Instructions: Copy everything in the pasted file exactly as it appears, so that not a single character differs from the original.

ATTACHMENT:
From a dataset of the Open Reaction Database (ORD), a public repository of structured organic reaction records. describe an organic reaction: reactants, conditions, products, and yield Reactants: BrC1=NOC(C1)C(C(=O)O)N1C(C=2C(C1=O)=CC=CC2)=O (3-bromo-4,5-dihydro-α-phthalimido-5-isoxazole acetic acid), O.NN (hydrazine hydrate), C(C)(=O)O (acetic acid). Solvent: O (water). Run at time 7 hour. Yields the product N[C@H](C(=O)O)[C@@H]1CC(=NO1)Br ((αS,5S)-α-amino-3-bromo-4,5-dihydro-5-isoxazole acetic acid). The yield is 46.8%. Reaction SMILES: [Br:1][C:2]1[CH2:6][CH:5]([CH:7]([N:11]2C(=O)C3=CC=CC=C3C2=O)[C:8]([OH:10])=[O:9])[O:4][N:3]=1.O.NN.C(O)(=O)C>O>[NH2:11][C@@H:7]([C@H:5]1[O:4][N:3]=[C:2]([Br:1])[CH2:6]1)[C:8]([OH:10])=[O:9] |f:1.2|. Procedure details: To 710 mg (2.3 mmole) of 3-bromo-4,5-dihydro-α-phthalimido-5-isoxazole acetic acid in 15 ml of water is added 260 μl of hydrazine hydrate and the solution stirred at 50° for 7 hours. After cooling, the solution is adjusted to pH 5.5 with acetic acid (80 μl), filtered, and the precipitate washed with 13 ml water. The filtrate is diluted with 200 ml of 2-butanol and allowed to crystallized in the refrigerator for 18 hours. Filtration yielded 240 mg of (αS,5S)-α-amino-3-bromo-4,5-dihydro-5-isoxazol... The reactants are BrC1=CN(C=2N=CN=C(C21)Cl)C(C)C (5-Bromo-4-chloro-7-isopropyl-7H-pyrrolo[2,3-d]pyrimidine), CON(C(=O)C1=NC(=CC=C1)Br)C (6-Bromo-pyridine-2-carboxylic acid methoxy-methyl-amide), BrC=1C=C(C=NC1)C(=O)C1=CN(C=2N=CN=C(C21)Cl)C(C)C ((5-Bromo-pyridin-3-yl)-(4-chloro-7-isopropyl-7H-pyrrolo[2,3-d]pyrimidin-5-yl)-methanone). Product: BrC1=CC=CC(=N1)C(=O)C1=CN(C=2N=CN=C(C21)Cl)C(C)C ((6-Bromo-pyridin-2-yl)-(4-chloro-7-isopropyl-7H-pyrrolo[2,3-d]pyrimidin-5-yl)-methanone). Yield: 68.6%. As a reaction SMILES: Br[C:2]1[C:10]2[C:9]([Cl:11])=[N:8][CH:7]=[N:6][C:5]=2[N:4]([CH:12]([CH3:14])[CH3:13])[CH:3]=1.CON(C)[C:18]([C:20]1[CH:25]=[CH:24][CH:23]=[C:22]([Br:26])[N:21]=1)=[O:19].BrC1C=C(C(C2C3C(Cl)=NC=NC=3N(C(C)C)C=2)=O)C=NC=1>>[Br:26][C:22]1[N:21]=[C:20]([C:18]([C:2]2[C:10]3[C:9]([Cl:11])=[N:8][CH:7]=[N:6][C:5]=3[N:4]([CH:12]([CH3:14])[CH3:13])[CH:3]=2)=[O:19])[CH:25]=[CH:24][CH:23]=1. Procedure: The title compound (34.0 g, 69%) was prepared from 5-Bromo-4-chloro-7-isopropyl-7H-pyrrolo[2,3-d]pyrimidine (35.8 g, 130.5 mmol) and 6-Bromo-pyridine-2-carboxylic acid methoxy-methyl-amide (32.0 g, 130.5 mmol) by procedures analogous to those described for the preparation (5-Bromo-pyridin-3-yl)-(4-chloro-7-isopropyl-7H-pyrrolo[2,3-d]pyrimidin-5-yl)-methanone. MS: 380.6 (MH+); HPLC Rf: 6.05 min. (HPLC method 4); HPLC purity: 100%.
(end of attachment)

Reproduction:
From a dataset of the Open Reaction Database (ORD), a public repository of structured organic reaction records. describe an organic reaction: reactants, conditions, products, and yield Reactants: BrC1=NOC(C1)C(C(=O)O)N1C(C=2C(C1=O)=CC=CC2)=O (3-bromo-4,5-dihydro-α-phthalimido-5-isoxazole acetic acid), O.NN (hydrazine hydrate), C(C)(=O)O (acetic acid). Solvent: O (water). Run at time 7 hour. Yields the product N[C@H](C(=O)O)[C@@H]1CC(=NO1)Br ((αS,5S)-α-amino-3-bromo-4,5-dihydro-5-isoxazole acetic acid). The yield is 46.8%. Reaction SMILES: [Br:1][C:2]1[CH2:6][CH:5]([CH:7]([N:11]2C(=O)C3=CC=CC=C3C2=O)[C:8]([OH:10])=[O:9])[O:4][N:3]=1.O.NN.C(O)(=O)C>O>[NH2:11][C@@H:7]([C@H:5]1[O:4][N:3]=[C:2]([Br:1])[CH2:6]1)[C:8]([OH:10])=[O:9] |f:1.2|. Procedure details: To 710 mg (2.3 mmole) of 3-bromo-4,5-dihydro-α-phthalimido-5-isoxazole acetic acid in 15 ml of water is added 260 μl of hydrazine hydrate and the solution stirred at 50° for 7 hours. After cooling, the solution is adjusted to pH 5.5 with acetic acid (80 μl), filtered, and the precipitate washed with 13 ml water. The filtrate is diluted with 200 ml of 2-butanol and allowed to crystallized in the refrigerator for 18 hours. Filtration yielded 240 mg of (αS,5S)-α-amino-3-bromo-4,5-dihydro-5-isoxazol... The reactants are BrC1=CN(C=2N=CN=C(C21)Cl)C(C)C (5-Bromo-4-chloro-7-isopropyl-7H-pyrrolo[2,3-d]pyrimidine), CON(C(=O)C1=NC(=CC=C1)Br)C (6-Bromo-pyridine-2-carboxylic acid methoxy-methyl-amide), BrC=1C=C(C=NC1)C(=O)C1=CN(C=2N=CN=C(C21)Cl)C(C)C ((5-Bromo-pyridin-3-yl)-(4-chloro-7-isopropyl-7H-pyrrolo[2,3-d]pyrimidin-5-yl)-methanone). Product: BrC1=CC=CC(=N1)C(=O)C1=CN(C=2N=CN=C(C21)Cl)C(C)C ((6-Bromo-pyridin-2-yl)-(4-chloro-7-isopropyl-7H-pyrrolo[2,3-d]pyrimidin-5-yl)-methanone). Yield: 68.6%. As a reaction SMILES: Br[C:2]1[C:10]2[C:9]([Cl:11])=[N:8][CH:7]=[N:6][C:5]=2[N:4]([CH:12]([CH3:14])[CH3:13])[CH:3]=1.CON(C)[C:18]([C:20]1[CH:25]=[CH:24][CH:23]=[C:22]([Br:26])[N:21]=1)=[O:19].BrC1C=C(C(C2C3C(Cl)=NC=NC=3N(C(C)C)C=2)=O)C=NC=1>>[Br:26][C:22]1[N:21]=[C:20]([C:18]([C:2]2[C:10]3[C:9]([Cl:11])=[N:8][CH:7]=[N:6][C:5]=3[N:4]([CH:12]([CH3:14])[CH3:13])[CH:3]=2)=[O:19])[CH:25]=[CH:24][CH:23]=1. Procedure: The title compound (34.0 g, 69%) was prepared from 5-Bromo-4-chloro-7-isopropyl-7H-pyrrolo[2,3-d]pyrimidine (35.8 g, 130.5 mmol) and 6-Bromo-pyridine-2-carboxylic acid methoxy-methyl-amide (32.0 g, 130.5 mmol) by procedures analogous to those described for the preparation (5-Bromo-pyridin-3-yl)-(4-chloro-7-isopropyl-7H-pyrrolo[2,3-d]pyrimidin-5-yl)-methanone. MS: 380.6 (MH+); HPLC Rf: 6.05 min. (HPLC method 4); HPLC purity: 100%.